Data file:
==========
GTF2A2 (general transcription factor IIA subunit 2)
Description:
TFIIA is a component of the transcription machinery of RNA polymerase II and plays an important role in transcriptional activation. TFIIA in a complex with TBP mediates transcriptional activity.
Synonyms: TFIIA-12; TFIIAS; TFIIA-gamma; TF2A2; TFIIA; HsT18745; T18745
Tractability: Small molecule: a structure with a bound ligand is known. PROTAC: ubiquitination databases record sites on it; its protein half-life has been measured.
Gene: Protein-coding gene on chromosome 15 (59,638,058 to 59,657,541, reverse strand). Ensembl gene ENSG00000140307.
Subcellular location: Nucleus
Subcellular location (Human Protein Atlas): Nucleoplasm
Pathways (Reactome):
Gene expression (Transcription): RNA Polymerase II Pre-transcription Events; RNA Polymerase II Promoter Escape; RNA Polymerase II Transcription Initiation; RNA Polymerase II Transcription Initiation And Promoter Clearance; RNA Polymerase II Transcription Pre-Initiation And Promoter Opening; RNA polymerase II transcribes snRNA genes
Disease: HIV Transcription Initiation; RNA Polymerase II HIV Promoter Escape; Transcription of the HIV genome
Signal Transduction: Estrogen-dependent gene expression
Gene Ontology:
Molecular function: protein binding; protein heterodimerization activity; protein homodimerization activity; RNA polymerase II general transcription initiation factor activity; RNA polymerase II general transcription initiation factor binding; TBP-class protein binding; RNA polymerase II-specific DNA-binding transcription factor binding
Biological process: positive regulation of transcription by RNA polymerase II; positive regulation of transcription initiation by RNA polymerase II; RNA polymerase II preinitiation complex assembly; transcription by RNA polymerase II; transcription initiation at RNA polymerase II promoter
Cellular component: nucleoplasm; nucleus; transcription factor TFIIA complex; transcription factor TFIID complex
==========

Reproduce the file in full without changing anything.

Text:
GTF2A2 (general transcription factor IIA subunit 2)
Description:
TFIIA is a component of the transcription machinery of RNA polymerase II and plays an important role in transcriptional activation. TFIIA in a complex with TBP mediates transcriptional activity.
Synonyms: TFIIA-12; TFIIAS; TFIIA-gamma; TF2A2; TFIIA; HsT18745; T18745
Tractability: Small molecule: a structure with a bound ligand is known. PROTAC: ubiquitination databases record sites on it; its protein half-life has been measured.
Gene: Protein-coding gene on chromosome 15 (59,638,058 to 59,657,541, reverse strand). Ensembl gene ENSG00000140307.
Subcellular location: Nucleus
Subcellular location (Human Protein Atlas): Nucleoplasm
Pathways (Reactome):
Gene expression (Transcription): RNA Polymerase II Pre-transcription Events; RNA Polymerase II Promoter Escape; RNA Polymerase II Transcription Initiation; RNA Polymerase II Transcription Initiation And Promoter Clearance; RNA Polymerase II Transcription Pre-Initiation And Promoter Opening; RNA polymerase II transcribes snRNA genes
Disease: HIV Transcription Initiation; RNA Polymerase II HIV Promoter Escape; Transcription of the HIV genome
Signal Transduction: Estrogen-dependent gene expression
Gene Ontology:
Molecular function: protein binding; protein heterodimerization activity; protein homodimerization activity; RNA polymerase II general transcription initiation factor activity; RNA polymerase II general transcription initiation factor binding; TBP-class protein binding; RNA polymerase II-specific DNA-binding transcription factor binding
Biological process: positive regulation of transcription by RNA polymerase II; positive regulation of transcription initiation by RNA polymerase II; RNA polymerase II preinitiation complex assembly; transcription by RNA polymerase II; transcription initiation at RNA polymerase II promoter
Cellular component: nucleoplasm; nucleus; transcription factor TFIIA complex; transcription factor TFIID complex